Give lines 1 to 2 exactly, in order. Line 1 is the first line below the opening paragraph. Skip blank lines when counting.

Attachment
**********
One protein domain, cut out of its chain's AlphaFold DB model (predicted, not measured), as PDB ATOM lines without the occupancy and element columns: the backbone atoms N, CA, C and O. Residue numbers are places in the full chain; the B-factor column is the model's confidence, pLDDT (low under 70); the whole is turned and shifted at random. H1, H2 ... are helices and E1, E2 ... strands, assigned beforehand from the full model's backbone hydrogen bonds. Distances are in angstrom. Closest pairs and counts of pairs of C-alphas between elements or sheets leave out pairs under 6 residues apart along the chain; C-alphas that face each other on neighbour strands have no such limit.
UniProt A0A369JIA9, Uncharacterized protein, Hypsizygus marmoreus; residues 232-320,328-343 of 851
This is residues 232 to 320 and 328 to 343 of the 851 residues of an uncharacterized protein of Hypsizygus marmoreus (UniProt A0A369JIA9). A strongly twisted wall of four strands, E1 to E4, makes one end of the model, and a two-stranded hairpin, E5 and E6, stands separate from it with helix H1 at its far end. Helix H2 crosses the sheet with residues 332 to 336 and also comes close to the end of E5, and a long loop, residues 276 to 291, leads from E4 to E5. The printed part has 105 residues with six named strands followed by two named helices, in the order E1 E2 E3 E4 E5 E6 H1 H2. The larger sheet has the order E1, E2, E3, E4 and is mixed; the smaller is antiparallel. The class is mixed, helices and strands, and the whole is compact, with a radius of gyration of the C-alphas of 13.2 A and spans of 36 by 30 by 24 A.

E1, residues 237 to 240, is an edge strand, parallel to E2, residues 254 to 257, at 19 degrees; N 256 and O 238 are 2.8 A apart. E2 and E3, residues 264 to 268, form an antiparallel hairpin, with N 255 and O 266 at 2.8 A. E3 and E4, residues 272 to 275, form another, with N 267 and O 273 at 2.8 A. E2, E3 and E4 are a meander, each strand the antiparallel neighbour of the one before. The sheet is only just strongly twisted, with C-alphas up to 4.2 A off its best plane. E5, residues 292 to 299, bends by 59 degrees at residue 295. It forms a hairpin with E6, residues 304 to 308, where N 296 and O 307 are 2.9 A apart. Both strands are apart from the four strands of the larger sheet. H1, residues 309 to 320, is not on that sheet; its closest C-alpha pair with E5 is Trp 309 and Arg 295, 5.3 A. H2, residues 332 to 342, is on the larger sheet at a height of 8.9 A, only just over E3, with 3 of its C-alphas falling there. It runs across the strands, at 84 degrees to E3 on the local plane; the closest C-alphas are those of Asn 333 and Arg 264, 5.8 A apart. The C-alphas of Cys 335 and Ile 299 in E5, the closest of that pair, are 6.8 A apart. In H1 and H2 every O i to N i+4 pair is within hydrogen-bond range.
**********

UniProt A0A369JIA9, Uncharacterized protein, Hypsizygus marmoreus; residues 232-320,328-343 of 851
This is residues 232 to 320 and 328 to 343 of the 851 residues of an uncharacterized protein of Hypsizygus marmoreus (UniProt A0A369JIA9). A strongly twisted wall of four strands, E1 to E4, makes one end of the model, and a two-stranded hairpin, E5 and E6, stands separate from it with helix H1 at its far end. Helix H2 crosses the sheet with residues 332 to 336 and also comes close to the end of E5, and a long loop, residues 276 to 291, leads from E4 to E5. The printed part has 105 residues with six named strands followed by two named helices, in the order E1 E2 E3 E4 E5 E6 H1 H2. The larger sheet has the order E1, E2, E3, E4 and is mixed; the smaller is antiparallel. The class is mixed, helices and strands, and the whole is compact, with a radius of gyration of the C-alphas of 13.2 A and spans of 36 by 30 by 24 A.